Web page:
Stingless Bee Removal


The native stingless bees prefer to build their nest inside a hollow log or a large crevice in a tree. They need somewhere that is slightly humid, not damp and insulated from fluctuations in temperature. In urban areas their opportunities to find holes in trees are limited, so they make other choices that may not be popular with home owners.

Stingless bee removal
Stingless bee removal

Small gaps in garden retaining walls made from timber sleepers are popular with the bees, as well as water meter boxes. Occasionally they will select gaps in brickwork and build a nest inside the wall of a house or another cavity near a building.

Sometimes people are concerned by the buzzing and activity. If you can accept that they are like flying ants and harmless, there is no danger. But often when people realise they are bees, there is a desire to remove them. Remember they cannot sting you, have no venom and the only defence a stingless native bee has is to try to bite (really no more than a small nip).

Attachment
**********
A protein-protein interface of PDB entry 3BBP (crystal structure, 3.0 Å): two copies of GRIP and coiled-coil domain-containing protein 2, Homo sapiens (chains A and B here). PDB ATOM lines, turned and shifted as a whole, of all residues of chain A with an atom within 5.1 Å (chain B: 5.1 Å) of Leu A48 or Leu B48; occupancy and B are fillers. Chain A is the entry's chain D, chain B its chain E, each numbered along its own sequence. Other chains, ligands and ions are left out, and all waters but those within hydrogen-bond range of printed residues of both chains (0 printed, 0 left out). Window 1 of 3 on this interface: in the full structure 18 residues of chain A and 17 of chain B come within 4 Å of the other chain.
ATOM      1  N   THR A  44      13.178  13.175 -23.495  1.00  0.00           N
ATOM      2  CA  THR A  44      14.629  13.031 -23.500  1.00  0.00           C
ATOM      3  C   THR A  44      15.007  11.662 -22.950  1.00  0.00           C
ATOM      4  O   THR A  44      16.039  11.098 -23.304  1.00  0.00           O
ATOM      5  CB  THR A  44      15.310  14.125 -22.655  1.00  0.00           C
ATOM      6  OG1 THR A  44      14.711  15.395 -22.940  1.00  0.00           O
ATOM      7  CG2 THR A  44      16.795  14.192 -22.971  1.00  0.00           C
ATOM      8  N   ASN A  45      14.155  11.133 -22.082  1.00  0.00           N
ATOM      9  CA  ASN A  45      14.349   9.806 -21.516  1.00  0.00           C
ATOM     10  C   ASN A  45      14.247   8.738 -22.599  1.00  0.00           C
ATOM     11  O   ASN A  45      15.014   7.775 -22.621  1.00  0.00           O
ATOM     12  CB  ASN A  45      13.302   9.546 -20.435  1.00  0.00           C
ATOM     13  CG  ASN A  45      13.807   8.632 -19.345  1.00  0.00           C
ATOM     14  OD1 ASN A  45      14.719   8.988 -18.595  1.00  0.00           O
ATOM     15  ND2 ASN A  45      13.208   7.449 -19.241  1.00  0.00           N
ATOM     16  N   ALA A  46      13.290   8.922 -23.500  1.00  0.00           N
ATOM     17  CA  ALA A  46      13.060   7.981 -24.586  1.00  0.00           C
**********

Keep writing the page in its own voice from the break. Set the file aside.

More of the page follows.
These bees are native to Queensland and important pollinators of native plants. So we will always try to persuade home owners to accept their insect tenants.

Unfortunately, the native bees sometimes choose to nest in places that are not convenient, especially if they are flying in front of doorways. Native bee nest removal can be arranged if their cavity can be opened; for example, inside a water meter box or behind some timber work that can be removed. The nest and its queen can be transferred to a wooden bee box/hive and relocated. In that case it is essential to remove the centre of the nest, called the brood with all its eggs, as well as many of the adult native bees with some of the pollen and honey. Any remnants of the hive must then be scraped out so they do not attract a new group of bees to move into the vacant space.

Only if it is impossible to get into the nest, to remove the brood, as a last resort it may be necessary to use chemicals to remove the whole colony.  Usually an insecticide powder is blown into the cavity. It is preferable to then seal up the entry holes to exclude other insects who will want to come and eat the honey.

If you have any bee problems give us a call and we can explain the best solution for your problem.